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Your contract has been terminated and you’ve been fired from your job. Try not to panic!

Here are a few of the things you should do if you’ve been fired:

Firstly, you have got to remain professional. You can become emotional or angry if you have been fired, but you really don’t want to let your emotions get the better of you. Burning bridges and ranting and raving as you leave the building really isn’t going to do you any favours. Find out the reasons as to why you have been fired. Finding out means that you can learn from your past experiences, and use this knowledge to progress your career in the future.

If you do need to vent, do it with a close friend or family member. Do not vent online about your last place of work, colleagues, or boss. Firstly, this may come back to bite you in the future. You may need a reference from your previous place of work, and badmouthing them online will leave a bad taste in their mouth.

Give yourself a couple of days to ‘grieve’ about what has happened. Many people think that as soon as they get fired, they need to get right back on the horse and start applying for a new job. You may be eager and desperate, but this can come across when you are frantically applying for jobs. Take a couple of days to sort yourself out and put your thoughts in order as to what you want to do next. You never know, being fired could be the push that you needed to start doing what you’ve always wanted to do!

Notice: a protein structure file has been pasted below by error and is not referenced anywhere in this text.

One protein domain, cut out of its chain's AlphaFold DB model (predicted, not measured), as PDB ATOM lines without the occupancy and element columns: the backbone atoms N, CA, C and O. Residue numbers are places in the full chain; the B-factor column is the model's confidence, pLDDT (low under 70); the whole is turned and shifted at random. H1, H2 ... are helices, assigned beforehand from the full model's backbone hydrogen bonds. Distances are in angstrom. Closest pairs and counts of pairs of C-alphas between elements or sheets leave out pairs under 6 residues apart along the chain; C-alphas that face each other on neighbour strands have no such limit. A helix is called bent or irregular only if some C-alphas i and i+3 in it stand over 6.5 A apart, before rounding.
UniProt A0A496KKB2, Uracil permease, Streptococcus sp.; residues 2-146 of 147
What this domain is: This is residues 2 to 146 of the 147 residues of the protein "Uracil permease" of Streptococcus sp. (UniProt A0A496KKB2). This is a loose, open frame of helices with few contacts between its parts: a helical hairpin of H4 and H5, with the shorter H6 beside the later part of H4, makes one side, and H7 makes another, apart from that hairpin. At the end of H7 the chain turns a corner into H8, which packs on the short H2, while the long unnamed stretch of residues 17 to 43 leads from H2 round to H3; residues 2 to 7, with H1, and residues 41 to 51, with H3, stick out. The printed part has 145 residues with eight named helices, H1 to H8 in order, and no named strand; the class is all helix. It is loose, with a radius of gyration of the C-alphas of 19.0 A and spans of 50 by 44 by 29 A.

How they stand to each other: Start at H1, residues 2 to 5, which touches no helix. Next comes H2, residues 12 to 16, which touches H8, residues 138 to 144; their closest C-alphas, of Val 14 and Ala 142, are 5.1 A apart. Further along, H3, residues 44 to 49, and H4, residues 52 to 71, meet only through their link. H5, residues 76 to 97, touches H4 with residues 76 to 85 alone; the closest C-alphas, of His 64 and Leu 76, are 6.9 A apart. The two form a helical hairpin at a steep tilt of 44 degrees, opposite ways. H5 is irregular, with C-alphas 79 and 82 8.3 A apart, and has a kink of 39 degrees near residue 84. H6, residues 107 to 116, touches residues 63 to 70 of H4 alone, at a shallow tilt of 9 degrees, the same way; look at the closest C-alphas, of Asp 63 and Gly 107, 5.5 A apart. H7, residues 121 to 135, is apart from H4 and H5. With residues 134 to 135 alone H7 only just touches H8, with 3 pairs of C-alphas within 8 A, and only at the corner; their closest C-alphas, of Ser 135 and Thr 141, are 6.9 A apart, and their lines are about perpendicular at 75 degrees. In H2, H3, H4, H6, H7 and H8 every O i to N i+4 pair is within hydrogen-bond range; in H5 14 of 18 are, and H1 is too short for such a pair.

Take this time to update your CV. It may be an old one, so you will want to have it up to date with your most recent experiences and successes. You want to make sure that your CV and Cover Letter aren’t general and that they are specified to the job and industry that you are applying to.

Admitting that you have been fired is something you don’t necessarily have (or want) to disclose on your CV, but it is more than likely that it will come up during the interview when you’re talking about your previous place of work. The best thing to do if you are asked why you left your last job, is to be honest. Try and turn this negative into a positive by letting the interviewer know that this situation was a learning curve, and you really grew from it. Also, don’t use this opportunity to bad mouth your previous employer, as the interviewer may think that you might do the same thing about them in the future.

Remember you’ve got to stay positive. A positive attitude will get you further than a negative one will.

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